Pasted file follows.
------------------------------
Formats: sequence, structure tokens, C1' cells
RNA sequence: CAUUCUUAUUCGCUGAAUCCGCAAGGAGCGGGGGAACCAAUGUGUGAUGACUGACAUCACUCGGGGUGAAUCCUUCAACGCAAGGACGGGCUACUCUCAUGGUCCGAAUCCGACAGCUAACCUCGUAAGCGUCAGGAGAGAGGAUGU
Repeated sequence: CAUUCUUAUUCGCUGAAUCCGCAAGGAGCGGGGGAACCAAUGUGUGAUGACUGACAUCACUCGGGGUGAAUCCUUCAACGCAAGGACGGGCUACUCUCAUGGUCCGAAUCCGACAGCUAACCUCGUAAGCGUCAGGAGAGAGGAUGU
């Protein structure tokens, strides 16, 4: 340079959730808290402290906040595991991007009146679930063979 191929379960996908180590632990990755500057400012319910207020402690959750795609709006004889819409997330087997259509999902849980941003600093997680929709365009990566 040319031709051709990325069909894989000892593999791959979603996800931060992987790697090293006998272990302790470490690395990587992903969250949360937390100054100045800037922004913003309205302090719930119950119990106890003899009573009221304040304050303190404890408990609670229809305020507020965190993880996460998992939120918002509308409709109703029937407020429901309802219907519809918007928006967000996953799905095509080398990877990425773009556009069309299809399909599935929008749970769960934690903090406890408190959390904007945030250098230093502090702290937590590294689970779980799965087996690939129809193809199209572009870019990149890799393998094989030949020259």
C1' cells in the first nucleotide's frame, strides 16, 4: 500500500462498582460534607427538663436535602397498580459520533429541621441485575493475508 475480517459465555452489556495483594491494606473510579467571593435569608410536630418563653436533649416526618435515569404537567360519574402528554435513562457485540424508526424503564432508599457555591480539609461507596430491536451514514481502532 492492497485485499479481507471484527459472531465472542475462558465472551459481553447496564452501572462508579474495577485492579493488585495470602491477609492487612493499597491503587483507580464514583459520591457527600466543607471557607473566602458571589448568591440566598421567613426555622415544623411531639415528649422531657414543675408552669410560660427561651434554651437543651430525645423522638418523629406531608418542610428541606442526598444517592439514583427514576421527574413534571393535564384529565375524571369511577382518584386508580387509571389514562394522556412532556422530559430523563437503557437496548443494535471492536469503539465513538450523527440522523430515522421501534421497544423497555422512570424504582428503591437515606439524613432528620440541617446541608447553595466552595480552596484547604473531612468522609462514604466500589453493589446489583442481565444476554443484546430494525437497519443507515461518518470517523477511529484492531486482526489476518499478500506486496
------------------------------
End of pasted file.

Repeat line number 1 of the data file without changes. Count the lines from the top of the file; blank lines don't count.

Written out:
Formats: sequence, structure tokens, C1' cells